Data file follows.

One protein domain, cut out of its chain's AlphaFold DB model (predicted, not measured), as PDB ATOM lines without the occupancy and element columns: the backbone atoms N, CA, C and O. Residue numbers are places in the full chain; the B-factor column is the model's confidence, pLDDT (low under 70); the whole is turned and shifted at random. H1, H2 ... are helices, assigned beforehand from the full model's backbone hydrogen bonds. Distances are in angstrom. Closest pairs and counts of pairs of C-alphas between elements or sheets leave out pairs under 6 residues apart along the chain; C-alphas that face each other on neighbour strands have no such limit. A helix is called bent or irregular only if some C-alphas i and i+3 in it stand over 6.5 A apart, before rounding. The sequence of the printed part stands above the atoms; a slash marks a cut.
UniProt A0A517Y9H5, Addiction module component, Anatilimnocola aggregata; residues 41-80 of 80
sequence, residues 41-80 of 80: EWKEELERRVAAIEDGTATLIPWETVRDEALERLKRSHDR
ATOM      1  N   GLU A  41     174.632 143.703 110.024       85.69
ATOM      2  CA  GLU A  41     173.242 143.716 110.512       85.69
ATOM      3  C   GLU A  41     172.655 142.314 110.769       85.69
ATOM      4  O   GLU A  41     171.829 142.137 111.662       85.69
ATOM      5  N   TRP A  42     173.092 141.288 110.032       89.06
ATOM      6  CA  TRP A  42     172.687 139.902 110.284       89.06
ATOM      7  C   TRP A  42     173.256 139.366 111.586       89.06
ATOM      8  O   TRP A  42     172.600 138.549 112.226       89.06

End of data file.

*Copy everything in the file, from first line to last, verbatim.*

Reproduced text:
One protein domain, cut out of its chain's AlphaFold DB model (predicted, not measured), as PDB ATOM lines without the occupancy and element columns: the backbone atoms N, CA, C and O. Residue numbers are places in the full chain; the B-factor column is the model's confidence, pLDDT (low under 70); the whole is turned and shifted at random. H1, H2 ... are helices, assigned beforehand from the full model's backbone hydrogen bonds. Distances are in angstrom. Closest pairs and counts of pairs of C-alphas between elements or sheets leave out pairs under 6 residues apart along the chain; C-alphas that face each other on neighbour strands have no such limit. A helix is called bent or irregular only if some C-alphas i and i+3 in it stand over 6.5 A apart, before rounding. The sequence of the printed part stands above the atoms; a slash marks a cut.
UniProt A0A517Y9H5, Addiction module component, Anatilimnocola aggregata; residues 41-80 of 80
sequence, residues 41-80 of 80: EWKEELERRVAAIEDGTATLIPWETVRDEALERLKRSHDR
ATOM      1  N   GLU A  41     174.632 143.703 110.024       85.69
ATOM      2  CA  GLU A  41     173.242 143.716 110.512       85.69
ATOM      3  C   GLU A  41     172.655 142.314 110.769       85.69
ATOM      4  O   GLU A  41     171.829 142.137 111.662       85.69
ATOM      5  N   TRP A  42     173.092 141.288 110.032       89.06
ATOM      6  CA  TRP A  42     172.687 139.902 110.284       89.06
ATOM      7  C   TRP A  42     173.256 139.366 111.586       89.06
ATOM      8  O   TRP A  42     172.600 138.549 112.226       89.06